Failure to do so may lead to fines and prosecution.
Ministry of Labour in British Columbia
The Ministry of Labour in British Columbia works to promote safe work for all employees throughout the province.
By avoiding employment issues, you support the economic wellbeing of your staff - whilst creating productive workplaces and improving the quality of work.
What Forms the Ministry of Labour in British Columbia?
The Ministry is made up of six areas which all work to help avoid and resolve any workplace disputes that may occur.
- BC Labour Relations Board: The Labour Relations Board is an independent tribunal which works to solve any labour matters which occur in unionized workplaces.
- Employment Standards Branch: Employment Standards ensure employers in BC meet the minimum standards expected of them. For example, paying wages correctly.
- Employers Advisers Office: The Employers Advisers Office provides any advice, assistance and education required to an employer concerning staff compensation issues.
- Workers' Compensation Appeal Tribunal (WCAT): The WCAT processes any appeals following the outcome of a decision made by WorkSafeBC.
- Workers' Advisers Office: This office works independently of WorkSafeBC and provides advice and assistance where required. This advice usually comes following a disagreement after an outcome of a decision.
- Workers' Compensation System: This system is run by WorkSafeBC and helps protect and compensate workers were required following a WorkSafeBC inspection.
Changes Made by The Ministry of Labour in British Columbia
Approval has been given by the Minister of Labour to make the following changes to employment law in British Columbia.
Permanent Paid Sick Leave
Changes were made to allow employees permanent paid sick leave, with a minimum of five paid sick days each year. This removes the choice of going to work sick or facing a decrease in wages.
An Increase in Minimum Wages
The minimum wage in British Columbia will increase to $15.65 an hour from the current $15.20 on June 1, 2022.
This increase helps the economic well-being of your staff.
Changes Made to Child Employment Regulations
The minimum working age was raised from 12 to 16. Children aged 14 and 15 can carry out jobs which are considered to be light work - such as sorting or packing orders.
Domestic and Sexual Violence Leave
As an employer, you must provide your staff with five days of job-protected paid leave if they're victims of domestic or sexual violence.
Occupational Health and Safety
The Ministry provided each employer with an overview of legislation surrounding workplace health and safety. This included what to do following an accident and any investigations that followed.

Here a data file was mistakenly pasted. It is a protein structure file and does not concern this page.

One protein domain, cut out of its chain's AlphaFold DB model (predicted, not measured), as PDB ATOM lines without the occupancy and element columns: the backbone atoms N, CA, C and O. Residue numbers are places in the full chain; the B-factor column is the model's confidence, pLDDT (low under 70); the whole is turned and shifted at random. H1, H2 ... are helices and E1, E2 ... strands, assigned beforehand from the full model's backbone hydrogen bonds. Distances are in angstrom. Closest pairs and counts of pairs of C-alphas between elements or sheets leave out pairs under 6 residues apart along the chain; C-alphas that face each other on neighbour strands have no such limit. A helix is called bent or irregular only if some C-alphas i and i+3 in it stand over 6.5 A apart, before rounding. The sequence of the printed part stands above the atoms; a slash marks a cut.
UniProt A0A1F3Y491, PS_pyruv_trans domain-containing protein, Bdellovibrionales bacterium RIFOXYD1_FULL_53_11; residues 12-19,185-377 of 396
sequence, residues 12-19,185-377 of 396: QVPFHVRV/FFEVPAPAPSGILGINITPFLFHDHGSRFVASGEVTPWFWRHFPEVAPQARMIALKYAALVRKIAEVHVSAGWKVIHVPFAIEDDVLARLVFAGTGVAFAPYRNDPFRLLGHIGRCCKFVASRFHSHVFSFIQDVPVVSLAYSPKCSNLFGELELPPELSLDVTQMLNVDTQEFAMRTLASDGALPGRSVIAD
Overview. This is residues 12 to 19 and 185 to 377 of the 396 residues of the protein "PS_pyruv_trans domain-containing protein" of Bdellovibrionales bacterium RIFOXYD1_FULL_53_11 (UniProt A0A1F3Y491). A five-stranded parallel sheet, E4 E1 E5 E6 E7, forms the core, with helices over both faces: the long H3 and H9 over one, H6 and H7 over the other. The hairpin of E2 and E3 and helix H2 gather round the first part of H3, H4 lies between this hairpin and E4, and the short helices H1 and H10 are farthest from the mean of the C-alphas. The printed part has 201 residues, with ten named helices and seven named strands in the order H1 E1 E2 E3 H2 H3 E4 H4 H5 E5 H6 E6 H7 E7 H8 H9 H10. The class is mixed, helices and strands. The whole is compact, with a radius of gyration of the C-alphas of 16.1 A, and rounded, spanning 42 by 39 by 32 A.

Providing this overview, it aids the development of the companies should accidents occur.
Workers Compensation Act Changes
Changes were made to the Act to ensure injured workers, as well as their families are supported. Whilst WorkSafeBC’s powers to investigate accidents in the workplace increased.
Ministry of Labour in Alberta
In Alberta, most businesses are monitored and regulated by the Ministry of Labour.
The ministry makes sure the provincial employment laws are fair and modern for everyone, whilst ensuring all labour training and skills development are provided.
The following government agencies are monitored by the Ministry:
- Alberta Labour Relations Board.
- Appeals Commission for Alberta Workers' Compensation.
- Land Agent Advisory Committee.
- Workers' Compensation Board.
- Medical Panels Office.
What are the Responsibilities of the Ministry of Labour?
The Alberta Ministry of Labour is made up of three separate agencies. Each agency has its own responsibilities to enforce laws, educate employers and ensure compliance.
Alberta Labour Relations Board (ALRB):
This independent tribunal is responsible for enforcing Alberta's Llabour laws throughout the province.
Workers' Compensation Board (WCB):
Although separate from the Ministry, the aim of the WCBs is to help achieve compensation for both employees and employers.
Appeals Commission for Alberta Workers' Compensation:
The commission allows employers and employees a chance to appeal a decision made by the WCB.
Labour and Regulatory Services Manitoba
Labour and Immigration are now part of Manitoba's new Department of Finance.
Manitoba's Labour and Regulatory Services is the entity in charge of delivering programs and services related to employment standards, workplace safety and health, and labour relations.
The services are split into five separate areas:
Conciliation and Mediation Services:
The Conciliation and Mediation Services helps promote and achieve good labour-management relations throughout Manitoba.